Surely, the early American Baptists like pastors Leland and Backus would not have been opposed to carrying concealed weapons, much to the chagrin of some of their modern progeny in Europe, North America and South American countries like Chile. Were the historical Baptists right regarding taking up arms in self-defense? How different would modern countries in North America, Europe and South America be if Baptists would only adhere to the doctrine of Christ and corresponding Worldview championed by their activist Baptist predecessors?
While the ends do not justify the means, it is quite clear that Baptist prosperity since 1790, including Bible-based seminaries and the enormous missionary surge over the last two centuries—along with similar blessings that spilled over to many other groups—was built on the defensive actions of activist Baptists. The courageous American Baptists of the late 1700s may have originally aligned themselves with Presbyterians (mainly) and others like the "black robe regiment" Lutherans during the battle for freedom in Colonial America, but they later stood alone when insisting on protecting the rights of men generally via the Bill of Rights. Accordingly, libertarians in North America, Chile, Europe and elsewhere around the world owe a debt of gratitude to Baptists, the most libertarian and neoliberal of all the branches of Christianity.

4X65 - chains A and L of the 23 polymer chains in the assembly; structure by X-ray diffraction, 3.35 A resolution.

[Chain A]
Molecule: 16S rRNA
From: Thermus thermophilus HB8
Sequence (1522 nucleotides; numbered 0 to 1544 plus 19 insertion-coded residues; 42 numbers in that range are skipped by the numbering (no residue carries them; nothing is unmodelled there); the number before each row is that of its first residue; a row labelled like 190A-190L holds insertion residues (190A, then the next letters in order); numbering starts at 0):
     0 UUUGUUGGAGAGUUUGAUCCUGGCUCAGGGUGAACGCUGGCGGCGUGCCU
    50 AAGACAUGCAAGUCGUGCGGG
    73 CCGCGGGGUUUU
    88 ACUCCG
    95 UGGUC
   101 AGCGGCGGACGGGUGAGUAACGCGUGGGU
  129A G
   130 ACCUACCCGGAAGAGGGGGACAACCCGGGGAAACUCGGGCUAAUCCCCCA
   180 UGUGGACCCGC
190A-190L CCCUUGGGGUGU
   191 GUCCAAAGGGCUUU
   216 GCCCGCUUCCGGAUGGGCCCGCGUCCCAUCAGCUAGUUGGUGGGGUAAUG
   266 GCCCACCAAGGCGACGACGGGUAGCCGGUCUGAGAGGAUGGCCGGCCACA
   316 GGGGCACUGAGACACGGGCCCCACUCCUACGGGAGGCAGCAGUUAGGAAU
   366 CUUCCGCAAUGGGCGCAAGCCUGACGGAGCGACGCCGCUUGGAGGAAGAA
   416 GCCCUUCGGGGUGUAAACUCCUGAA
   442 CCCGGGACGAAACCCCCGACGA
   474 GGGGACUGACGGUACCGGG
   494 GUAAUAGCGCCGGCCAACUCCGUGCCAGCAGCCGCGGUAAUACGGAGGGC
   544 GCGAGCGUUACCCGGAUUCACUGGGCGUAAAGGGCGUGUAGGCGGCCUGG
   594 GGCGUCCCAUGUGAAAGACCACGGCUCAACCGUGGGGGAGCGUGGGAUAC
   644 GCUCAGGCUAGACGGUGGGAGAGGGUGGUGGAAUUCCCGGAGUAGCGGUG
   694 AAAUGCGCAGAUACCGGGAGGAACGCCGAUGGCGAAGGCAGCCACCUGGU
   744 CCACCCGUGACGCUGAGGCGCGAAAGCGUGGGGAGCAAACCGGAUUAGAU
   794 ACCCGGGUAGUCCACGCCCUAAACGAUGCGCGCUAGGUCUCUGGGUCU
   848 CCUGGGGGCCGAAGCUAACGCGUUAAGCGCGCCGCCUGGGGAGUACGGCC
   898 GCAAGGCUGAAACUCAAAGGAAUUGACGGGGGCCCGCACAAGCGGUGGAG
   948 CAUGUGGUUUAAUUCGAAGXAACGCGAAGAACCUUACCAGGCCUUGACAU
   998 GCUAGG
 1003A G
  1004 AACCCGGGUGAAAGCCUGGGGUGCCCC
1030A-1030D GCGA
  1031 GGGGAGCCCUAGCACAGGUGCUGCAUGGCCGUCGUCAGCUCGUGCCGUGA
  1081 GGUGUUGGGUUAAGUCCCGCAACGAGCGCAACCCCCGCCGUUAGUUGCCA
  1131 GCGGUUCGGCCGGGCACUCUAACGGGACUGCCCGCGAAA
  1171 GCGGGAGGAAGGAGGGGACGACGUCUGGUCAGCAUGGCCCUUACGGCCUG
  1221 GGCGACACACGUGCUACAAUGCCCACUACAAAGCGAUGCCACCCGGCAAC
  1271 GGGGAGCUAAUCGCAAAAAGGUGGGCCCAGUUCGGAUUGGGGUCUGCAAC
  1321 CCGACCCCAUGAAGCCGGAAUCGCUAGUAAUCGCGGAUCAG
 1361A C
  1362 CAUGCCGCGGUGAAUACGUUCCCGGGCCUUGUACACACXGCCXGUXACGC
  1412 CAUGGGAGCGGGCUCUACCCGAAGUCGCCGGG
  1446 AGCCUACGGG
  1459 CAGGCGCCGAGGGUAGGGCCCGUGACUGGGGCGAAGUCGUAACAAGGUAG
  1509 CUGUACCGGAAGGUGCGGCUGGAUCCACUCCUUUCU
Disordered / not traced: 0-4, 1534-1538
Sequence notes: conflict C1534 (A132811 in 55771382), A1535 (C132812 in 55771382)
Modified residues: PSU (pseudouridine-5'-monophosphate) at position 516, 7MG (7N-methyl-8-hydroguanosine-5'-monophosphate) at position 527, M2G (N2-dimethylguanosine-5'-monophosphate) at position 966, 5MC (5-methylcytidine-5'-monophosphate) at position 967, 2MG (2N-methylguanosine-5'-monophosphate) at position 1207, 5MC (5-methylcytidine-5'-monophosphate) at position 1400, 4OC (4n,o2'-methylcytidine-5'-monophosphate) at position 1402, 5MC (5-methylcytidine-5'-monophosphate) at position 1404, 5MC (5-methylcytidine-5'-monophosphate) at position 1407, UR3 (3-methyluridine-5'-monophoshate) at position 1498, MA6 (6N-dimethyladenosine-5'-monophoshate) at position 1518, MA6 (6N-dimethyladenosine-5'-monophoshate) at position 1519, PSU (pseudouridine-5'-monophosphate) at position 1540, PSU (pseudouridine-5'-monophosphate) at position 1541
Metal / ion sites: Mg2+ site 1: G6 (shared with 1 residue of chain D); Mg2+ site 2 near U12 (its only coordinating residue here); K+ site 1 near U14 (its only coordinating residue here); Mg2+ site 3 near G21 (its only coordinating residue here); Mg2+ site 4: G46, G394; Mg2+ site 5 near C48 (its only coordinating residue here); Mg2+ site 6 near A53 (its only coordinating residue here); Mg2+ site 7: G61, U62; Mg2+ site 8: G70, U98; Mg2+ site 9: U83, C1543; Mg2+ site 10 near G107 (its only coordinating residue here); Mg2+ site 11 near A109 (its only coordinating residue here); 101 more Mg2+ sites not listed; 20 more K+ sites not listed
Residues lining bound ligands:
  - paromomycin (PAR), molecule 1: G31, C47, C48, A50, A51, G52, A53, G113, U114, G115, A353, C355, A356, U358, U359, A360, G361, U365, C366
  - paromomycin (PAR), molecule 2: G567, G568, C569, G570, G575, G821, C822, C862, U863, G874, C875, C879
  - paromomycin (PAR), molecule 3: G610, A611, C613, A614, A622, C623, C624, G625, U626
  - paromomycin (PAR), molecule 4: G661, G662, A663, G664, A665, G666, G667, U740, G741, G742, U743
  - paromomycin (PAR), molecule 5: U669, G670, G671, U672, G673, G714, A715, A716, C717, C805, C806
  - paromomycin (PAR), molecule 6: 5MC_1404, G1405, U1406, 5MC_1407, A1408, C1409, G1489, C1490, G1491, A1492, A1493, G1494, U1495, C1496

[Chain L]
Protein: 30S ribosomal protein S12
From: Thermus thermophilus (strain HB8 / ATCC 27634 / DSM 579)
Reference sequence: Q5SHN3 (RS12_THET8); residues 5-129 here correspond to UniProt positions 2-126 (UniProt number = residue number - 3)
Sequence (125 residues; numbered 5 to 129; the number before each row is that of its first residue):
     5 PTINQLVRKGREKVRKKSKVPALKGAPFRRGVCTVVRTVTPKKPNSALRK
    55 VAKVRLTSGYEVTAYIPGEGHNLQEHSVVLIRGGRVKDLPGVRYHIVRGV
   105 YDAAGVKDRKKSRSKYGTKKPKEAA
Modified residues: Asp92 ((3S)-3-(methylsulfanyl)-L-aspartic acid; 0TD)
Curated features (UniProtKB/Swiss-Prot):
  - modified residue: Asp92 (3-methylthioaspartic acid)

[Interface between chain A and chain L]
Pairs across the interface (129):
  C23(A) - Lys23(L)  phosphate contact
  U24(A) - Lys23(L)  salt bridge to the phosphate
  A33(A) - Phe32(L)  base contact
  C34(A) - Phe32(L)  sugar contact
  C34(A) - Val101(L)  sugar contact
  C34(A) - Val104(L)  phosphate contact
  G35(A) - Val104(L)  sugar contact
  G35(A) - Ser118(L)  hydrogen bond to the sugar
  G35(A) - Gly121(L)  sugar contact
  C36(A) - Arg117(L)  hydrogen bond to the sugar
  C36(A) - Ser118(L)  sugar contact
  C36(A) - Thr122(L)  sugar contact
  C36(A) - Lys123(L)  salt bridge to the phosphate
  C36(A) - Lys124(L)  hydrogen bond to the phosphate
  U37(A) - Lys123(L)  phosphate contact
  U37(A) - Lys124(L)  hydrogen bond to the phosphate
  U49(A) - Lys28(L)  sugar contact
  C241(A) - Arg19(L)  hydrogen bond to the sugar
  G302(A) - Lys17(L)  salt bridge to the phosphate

For further reading on Leland and Backus:
- William M. Pinson, Jr. (2007), Baptists and Religious Liberty: The Freedom Road, Dallas: BAPTISTWAY PRESS.
- Albert W. Wardin, Jr. (1998), “Contrasting Views for Church and State: A Study of John Leland and Isaac Backus,” Baptist History and Heritage, 33, no. 1 (Winter): 12–20.
- Isaac Backus (1871), History of New England with Particular Reference to the
Denomination of Christians Called Baptists, Newton, Mass: The Backus Historical Society.
- Garnett Ryland (1955), The Baptists of Virginia 1699–1926, Richmond: The Virginia Baptist Board of Missions and Education.
- L.F. Greene, ed. (1970), The Writings of the Late Elder John Leland, New York: G.W. Wood (reprinted by New York: Arno Press).
John Cobin, Ph.D.
Escape America Now